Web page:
Profiles of punishment and privilege: secret and disputed deviance during the racialized transition to American adulthood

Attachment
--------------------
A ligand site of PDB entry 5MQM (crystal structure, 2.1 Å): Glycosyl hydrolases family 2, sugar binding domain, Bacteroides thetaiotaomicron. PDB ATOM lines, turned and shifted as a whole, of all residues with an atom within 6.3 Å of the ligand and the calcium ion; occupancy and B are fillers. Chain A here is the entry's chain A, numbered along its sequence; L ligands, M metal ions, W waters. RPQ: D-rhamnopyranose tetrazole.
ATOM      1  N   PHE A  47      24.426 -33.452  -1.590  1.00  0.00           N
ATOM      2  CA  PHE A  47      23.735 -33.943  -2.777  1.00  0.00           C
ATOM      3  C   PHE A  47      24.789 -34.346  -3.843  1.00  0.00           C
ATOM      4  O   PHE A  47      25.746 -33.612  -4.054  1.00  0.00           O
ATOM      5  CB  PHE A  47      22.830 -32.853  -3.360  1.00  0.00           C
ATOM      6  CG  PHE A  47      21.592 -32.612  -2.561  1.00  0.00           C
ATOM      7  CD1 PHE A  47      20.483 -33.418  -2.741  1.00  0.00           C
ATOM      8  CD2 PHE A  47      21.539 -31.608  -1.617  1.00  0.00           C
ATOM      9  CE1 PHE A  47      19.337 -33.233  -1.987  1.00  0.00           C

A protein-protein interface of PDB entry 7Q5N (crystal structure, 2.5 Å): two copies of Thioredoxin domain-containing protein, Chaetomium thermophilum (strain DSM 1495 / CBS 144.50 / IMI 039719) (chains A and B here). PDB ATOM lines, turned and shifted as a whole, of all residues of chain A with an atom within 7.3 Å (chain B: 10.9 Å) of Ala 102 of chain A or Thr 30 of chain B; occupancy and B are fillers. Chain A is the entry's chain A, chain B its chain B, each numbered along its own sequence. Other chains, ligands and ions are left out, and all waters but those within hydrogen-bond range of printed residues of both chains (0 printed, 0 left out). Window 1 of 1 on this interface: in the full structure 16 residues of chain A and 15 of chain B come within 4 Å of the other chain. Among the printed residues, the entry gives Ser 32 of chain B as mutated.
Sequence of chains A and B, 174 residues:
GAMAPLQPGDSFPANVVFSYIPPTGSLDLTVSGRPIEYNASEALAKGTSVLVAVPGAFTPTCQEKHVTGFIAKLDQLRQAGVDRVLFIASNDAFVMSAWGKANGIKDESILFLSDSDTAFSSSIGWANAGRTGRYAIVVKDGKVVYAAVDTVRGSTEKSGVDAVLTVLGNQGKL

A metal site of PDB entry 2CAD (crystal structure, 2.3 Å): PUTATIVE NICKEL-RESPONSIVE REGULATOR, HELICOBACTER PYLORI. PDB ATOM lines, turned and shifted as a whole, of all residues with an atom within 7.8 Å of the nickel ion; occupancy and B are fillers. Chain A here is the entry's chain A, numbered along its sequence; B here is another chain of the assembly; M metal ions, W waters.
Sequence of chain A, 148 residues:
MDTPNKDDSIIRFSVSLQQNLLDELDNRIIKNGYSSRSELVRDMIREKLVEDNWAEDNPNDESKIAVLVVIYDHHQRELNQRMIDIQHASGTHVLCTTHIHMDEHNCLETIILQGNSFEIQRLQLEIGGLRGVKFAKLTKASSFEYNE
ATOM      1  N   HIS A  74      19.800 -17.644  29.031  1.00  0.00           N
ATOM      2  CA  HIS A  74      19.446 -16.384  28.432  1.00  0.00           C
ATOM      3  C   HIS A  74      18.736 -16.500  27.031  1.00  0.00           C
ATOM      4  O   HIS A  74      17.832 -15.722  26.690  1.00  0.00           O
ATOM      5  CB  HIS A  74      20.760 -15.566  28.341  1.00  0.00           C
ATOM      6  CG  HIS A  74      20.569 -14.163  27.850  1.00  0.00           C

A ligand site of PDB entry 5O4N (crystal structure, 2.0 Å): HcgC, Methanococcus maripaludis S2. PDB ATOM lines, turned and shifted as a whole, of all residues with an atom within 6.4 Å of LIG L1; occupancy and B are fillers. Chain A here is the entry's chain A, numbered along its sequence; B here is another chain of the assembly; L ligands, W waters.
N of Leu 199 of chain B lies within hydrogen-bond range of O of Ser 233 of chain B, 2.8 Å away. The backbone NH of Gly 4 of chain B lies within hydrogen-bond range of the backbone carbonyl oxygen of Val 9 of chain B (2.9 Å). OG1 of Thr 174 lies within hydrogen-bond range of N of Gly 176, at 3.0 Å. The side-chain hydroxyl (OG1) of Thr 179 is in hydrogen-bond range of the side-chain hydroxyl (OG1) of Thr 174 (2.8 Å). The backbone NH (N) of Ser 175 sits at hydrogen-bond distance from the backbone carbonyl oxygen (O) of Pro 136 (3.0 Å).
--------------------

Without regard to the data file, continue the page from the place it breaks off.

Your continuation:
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This paper combines Glenn Loury's (The anatomy of racial inequality. Cambridge, MA: Harvard University Press, 2002) thought experiments about racial inequality with Howard Becker's (Outsiders: Studies in the sociology of deviance. New York, NY: Free, 1963) typology of deviance to guide the analysis of three waves of the National Longitudinal Study of Adolescent Health. The results reveal the racial anatomy of punishment and privilege during the transition to American adulthood. Our analysis points to a substantial pool of white American youth and emerging adults whose partying behavior is a prevalent form of unsanctioned secret deviance. These disproportionately white and economically advantaged secret deviants contrast with a smaller but significant number of African-American youth and emerging adults who dispute their designations by the juvenile and criminal courts as official deviants. While the privileged position of a party subculture may in social-psychological terms be enabling and even empowering for youthful and affluent white Americans, the selective punishment of other forms of drug activity and delinquency is disabling for African-Americans in profound and less recognized ways. The importance of the data presented in this paper is to expose the comparative probabilities of black and white punishment and privilege. The results reveal concealed racial conventions involved in the construction of the American collective conscience, which Loury identifies as a source of our cognitive imprisonment. © Springer Science + Business Media B.V. 2006.
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